The widespread use of ad blockers will force the digital advertising industry to adapt, as it transforms the ad-spam culture into a paid media system founded on high-quality, trustworthy and targeted ad content. This is BCG Digital Ventures Managing Director, Walter Delph’s key prediction for 2016.
He said the relationship between the media industry and consumers had fractured, as the latter grew tired of the irrelevant ad barrage on their favourite web sites.
According to Delph, the rise of ad blockers would accelerate the demise of indiscriminate, unavailing digital ads as new technologies and services force inefficient and complacent systems to adapt.
He explained paid media was the media industry’s answer to dwindling readership, and the knowledge and information offshoot of the digital economy.
Furthermore, digital advertising was expected to challenge the high cost of print advertisements, increase ad exposure to a widening audience of Internet users and improve tracking — yet this has quickly soured in reality, Delph said.
Consumer annoyance is one thing, but ad functionality, visibility and fraud is something else entirely, he said.
“Thanks in part to the ad-spam culture, a huge portion of online advertisements are completely overlooked,” Delph said.
“There is a sinister presence in the digital advertising space, and it has set the stage for transformation.
“Companies have already recognised this sprawling consumer dissatisfaction and the deep flaws within the digital advertising industry, and responded with effective, impactful ad blockers.”
A loss of advertising and the publicity it provides brands has significant financial implications on the entire paid media system.
“If you are in the media industry, you will understand the panic about ad blockers,” Delph said.
In the same panic-plagued boat are marketing managers— accountable for growing brand awareness, customer acquisition and sales conversions within their allocated ad spend budgets.
With Ad-blocking growing in popularity — particularly with Apple joining the ad blocking movement with the Safari 6 AdBlock extension — strategies such as retargeting will become a fundamental component of every marketer’s toolkit to ensure audience relevancy with ads viewed by the right customer.
AdRoll Managing Director Ben Sharp weighed in on the debate. “Our view on ad-blocking is pretty simple: if people do not want to see ads, we do not want to waste our client’s money on them,” he said.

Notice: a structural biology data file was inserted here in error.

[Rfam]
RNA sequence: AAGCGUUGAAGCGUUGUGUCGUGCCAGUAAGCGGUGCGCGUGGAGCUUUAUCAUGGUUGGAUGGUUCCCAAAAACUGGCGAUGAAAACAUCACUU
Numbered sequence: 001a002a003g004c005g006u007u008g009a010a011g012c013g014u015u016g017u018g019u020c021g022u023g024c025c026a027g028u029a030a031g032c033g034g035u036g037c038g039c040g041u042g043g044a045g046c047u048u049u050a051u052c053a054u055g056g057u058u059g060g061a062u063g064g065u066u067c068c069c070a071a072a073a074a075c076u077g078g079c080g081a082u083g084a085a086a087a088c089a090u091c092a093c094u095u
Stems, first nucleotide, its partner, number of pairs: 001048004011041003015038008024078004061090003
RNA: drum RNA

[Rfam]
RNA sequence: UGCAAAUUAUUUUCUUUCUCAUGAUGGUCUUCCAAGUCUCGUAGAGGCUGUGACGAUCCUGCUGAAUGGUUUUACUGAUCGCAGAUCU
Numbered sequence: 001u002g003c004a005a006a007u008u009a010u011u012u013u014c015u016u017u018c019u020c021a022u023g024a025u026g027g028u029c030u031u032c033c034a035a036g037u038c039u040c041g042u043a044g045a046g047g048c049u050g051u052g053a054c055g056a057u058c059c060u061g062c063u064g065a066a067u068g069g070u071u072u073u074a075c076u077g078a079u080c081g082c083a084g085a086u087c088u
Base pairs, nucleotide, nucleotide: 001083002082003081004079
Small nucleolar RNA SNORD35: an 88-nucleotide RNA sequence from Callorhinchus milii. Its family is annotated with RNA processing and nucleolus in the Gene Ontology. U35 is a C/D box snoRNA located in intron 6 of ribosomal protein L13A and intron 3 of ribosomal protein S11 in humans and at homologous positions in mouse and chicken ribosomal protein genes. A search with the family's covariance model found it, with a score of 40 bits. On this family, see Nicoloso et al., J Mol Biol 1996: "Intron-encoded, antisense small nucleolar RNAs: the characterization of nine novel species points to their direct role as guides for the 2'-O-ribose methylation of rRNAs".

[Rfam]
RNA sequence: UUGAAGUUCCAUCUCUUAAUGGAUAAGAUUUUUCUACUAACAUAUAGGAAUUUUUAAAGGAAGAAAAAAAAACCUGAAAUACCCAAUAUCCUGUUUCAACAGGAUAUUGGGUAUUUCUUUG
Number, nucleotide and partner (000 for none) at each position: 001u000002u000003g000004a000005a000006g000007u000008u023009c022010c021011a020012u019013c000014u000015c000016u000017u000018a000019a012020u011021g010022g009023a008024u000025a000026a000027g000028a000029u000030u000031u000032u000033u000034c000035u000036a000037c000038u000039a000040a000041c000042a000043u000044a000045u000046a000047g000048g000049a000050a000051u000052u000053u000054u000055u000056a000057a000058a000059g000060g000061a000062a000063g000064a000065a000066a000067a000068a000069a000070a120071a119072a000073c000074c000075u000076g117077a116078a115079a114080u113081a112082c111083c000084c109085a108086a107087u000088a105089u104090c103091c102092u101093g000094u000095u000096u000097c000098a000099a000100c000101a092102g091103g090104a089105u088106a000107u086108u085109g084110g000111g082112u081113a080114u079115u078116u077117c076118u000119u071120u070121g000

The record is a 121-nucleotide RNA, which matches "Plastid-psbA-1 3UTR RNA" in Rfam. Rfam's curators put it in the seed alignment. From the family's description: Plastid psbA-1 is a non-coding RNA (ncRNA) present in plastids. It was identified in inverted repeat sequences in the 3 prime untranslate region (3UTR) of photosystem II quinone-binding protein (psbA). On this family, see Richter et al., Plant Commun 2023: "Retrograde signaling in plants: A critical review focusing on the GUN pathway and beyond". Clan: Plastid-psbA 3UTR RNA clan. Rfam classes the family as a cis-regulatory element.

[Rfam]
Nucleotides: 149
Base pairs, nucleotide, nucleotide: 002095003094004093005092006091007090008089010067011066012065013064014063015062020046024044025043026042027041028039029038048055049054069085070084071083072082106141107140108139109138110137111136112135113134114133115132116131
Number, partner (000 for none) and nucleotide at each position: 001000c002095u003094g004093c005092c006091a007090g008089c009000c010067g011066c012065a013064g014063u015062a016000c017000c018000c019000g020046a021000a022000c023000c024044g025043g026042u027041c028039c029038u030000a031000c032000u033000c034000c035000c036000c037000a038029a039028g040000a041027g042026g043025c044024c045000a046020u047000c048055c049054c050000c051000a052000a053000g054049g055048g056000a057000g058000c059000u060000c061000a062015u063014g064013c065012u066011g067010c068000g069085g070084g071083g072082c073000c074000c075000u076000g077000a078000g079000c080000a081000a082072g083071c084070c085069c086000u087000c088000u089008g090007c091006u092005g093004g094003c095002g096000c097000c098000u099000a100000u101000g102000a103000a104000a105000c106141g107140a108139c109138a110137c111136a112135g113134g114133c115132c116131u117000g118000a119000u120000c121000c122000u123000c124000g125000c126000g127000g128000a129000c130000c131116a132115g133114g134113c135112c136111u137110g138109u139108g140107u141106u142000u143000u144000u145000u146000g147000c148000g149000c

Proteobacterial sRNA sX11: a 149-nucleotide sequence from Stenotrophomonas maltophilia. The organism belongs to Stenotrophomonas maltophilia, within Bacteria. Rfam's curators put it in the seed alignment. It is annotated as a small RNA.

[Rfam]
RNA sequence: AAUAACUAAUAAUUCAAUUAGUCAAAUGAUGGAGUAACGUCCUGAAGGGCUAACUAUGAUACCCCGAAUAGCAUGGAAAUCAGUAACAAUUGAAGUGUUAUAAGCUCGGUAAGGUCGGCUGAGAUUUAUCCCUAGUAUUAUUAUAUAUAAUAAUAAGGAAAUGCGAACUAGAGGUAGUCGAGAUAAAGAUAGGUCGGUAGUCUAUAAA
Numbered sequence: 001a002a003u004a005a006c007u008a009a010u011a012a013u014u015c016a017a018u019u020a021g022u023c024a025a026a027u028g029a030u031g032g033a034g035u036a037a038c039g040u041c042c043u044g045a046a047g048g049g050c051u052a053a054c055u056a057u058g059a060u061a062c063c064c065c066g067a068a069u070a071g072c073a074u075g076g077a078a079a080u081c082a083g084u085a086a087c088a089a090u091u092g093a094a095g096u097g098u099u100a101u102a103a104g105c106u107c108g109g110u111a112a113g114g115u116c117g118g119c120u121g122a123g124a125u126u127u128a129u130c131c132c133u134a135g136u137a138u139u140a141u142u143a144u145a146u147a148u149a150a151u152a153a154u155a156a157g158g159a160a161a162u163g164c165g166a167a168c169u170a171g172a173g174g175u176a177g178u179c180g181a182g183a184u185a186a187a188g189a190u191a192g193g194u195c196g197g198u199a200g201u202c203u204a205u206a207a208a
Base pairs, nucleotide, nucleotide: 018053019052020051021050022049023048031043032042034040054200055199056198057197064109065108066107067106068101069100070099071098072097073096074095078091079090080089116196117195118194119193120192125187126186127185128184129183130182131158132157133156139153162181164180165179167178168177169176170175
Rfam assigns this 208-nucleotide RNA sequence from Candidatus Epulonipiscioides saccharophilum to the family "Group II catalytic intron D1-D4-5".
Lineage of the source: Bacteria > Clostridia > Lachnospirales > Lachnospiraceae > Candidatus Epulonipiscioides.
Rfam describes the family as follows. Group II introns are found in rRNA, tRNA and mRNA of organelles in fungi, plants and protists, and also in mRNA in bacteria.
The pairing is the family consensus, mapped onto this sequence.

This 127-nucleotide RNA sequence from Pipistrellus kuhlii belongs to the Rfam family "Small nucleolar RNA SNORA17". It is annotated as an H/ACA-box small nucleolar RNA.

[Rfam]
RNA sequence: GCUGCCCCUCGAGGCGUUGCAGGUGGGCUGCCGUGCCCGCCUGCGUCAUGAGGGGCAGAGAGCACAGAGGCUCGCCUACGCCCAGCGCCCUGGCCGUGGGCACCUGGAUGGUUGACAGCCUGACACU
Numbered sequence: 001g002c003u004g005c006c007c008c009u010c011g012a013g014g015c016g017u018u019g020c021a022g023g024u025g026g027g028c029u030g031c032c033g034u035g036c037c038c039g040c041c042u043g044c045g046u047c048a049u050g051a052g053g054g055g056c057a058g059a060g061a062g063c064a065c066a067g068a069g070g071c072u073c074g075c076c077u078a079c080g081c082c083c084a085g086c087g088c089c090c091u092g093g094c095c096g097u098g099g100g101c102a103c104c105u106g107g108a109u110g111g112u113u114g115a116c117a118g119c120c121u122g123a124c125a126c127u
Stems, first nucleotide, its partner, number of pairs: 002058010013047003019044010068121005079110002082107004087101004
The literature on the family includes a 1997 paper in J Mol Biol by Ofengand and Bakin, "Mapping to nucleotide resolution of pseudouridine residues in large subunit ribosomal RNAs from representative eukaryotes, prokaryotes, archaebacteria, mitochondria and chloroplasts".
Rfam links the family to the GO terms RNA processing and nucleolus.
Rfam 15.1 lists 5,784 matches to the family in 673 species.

“We like to spend our client’s budget in the most efficient way possible, so we have no interest in showing ads to Internet users who have installed ad-blocking software.”
Retargeting is a tool that can be used across any marketing strategy and is naturally data-driven as it uses a brand’s data to perform, said Sharp.
“Retargeting relies on first-party data,” he said.
“Marketers are sitting on a treasure trove of intent data that can help them drive powerful retargeting campaigns.
“Web site data shows actions which translate into levels of intent.
“Understanding these levels of intent means they can be harnessed to show ads to the right person, with the right message, at the right time.”
Delph shares Sharp’s right-person, right-message, right-time strategy, saying the successful media organisations will work to re-establish trust with consumers, who will then willingly turn off their ad blockers to view rich content in exchange for limited, targeted advertisements.
Retargeting technology can perform across multiple platforms, with the ability to re-engage desktop visitors as they move to their mobile devices.
According to recent AdRoll research, Australians spent 42 per cent of their digital screen time on mobile last year.
With time devoted to mobile screens set to increase, device-to-device retargeting for mobile that brings consumers back to popular shopping apps and mobile-friendly sites may prove important in circumventing ad blockers across multiple browsers.
“We give our clients a holistic view of their customers’ behaviour on the journey to purchase via in-depth, device-type specific reporting through our dashboard,” Sharp said.
Understanding this consumer behaviour is vital in avoiding consumer annoyance, particularly in the case of the mobile phone — the most personalised consumer device today — where Delph said consumers’ expectations for better ad units have been underwhelming.
Sharp stressed the importance in working with clients on building a strategy that works directly with business goals so that the right customers are being approached at the right stage of the marketing funnel to get the best results.
“Marketers should consult with their account manager about the best performing channels for their vertical based on experience and ask for relevant case studies to get an idea of what results are achievable,” he said.
The rise of ad blockers and the evolution in paid media will be a cornerstone event for digital advertising in 2016; however, it is not a doomsday scenario, Delph said.
“In truth, the commercial advertising sector faced the same situation with the advent of the DVR.
“Media organisations and advertisers should recognise the opportunity for creativity and exploration offered by this shift.”
Delph predicts that over the next year, high-quality and trustworthy content will gain space in the digital advertising market.
The digital advertising industry will reinvent itself as advertisers adopt technologies that can serve ads to act-alike rather than look-alike consumers — thus dampening demand for ad blockers.
“Consumers do not mind advertising — they mind bad advertising that isn’t targeted to their needs and preferences,” Delph said.